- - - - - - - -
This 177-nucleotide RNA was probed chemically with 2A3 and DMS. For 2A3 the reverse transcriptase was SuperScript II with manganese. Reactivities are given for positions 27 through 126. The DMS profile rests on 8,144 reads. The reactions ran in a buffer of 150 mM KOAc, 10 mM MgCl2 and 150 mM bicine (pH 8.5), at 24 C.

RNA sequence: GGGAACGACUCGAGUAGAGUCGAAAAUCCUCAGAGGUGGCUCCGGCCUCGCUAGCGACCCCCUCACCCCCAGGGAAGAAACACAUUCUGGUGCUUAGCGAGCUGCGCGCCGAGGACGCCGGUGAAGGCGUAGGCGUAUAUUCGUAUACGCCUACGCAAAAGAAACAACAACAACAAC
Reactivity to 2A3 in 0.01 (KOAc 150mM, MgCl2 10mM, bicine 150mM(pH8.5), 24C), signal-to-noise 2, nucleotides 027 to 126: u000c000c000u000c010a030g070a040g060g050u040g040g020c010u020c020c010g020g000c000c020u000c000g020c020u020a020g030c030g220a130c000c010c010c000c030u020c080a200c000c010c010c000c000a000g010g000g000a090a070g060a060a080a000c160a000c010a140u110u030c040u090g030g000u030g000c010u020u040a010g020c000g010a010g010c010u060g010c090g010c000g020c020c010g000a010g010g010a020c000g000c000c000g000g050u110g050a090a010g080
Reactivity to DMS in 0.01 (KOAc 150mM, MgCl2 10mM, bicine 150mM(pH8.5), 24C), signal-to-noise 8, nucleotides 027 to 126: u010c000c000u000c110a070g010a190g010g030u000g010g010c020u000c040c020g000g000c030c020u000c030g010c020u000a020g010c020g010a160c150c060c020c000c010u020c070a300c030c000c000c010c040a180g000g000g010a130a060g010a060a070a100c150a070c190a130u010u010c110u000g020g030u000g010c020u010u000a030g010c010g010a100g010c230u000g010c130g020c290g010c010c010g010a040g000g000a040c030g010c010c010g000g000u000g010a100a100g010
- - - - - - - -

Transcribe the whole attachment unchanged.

This 177-nucleotide RNA was probed chemically with 2A3 and DMS. For 2A3 the reverse transcriptase was SuperScript II with manganese. Reactivities are given for positions 27 through 126. The DMS profile rests on 8,144 reads. The reactions ran in a buffer of 150 mM KOAc, 10 mM MgCl2 and 150 mM bicine (pH 8.5), at 24 C.

RNA sequence: GGGAACGACUCGAGUAGAGUCGAAAAUCCUCAGAGGUGGCUCCGGCCUCGCUAGCGACCCCCUCACCCCCAGGGAAGAAACACAUUCUGGUGCUUAGCGAGCUGCGCGCCGAGGACGCCGGUGAAGGCGUAGGCGUAUAUUCGUAUACGCCUACGCAAAAGAAACAACAACAACAAC
Reactivity to 2A3 in 0.01 (KOAc 150mM, MgCl2 10mM, bicine 150mM(pH8.5), 24C), signal-to-noise 2, nucleotides 027 to 126: u000c000c000u000c010a030g070a040g060g050u040g040g020c010u020c020c010g020g000c000c020u000c000g020c020u020a020g030c030g220a130c000c010c010c000c030u020c080a200c000c010c010c000c000a000g010g000g000a090a070g060a060a080a000c160a000c010a140u110u030c040u090g030g000u030g000c010u020u040a010g020c000g010a010g010c010u060g010c090g010c000g020c020c010g000a010g010g010a020c000g000c000c000g000g050u110g050a090a010g080
Reactivity to DMS in 0.01 (KOAc 150mM, MgCl2 10mM, bicine 150mM(pH8.5), 24C), signal-to-noise 8, nucleotides 027 to 126: u010c000c000u000c110a070g010a190g010g030u000g010g010c020u000c040c020g000g000c030c020u000c030g010c020u000a020g010c020g010a160c150c060c020c000c010u020c070a300c030c000c000c010c040a180g000g000g010a130a060g010a060a070a100c150a070c190a130u010u010c110u000g020g030u000g010c020u010u000a030g010c010g010a100g010c230u000g010c130g020c290g010c010c010g010a040g000g000a040c030g010c010c010g000g000u000g010a100a100g010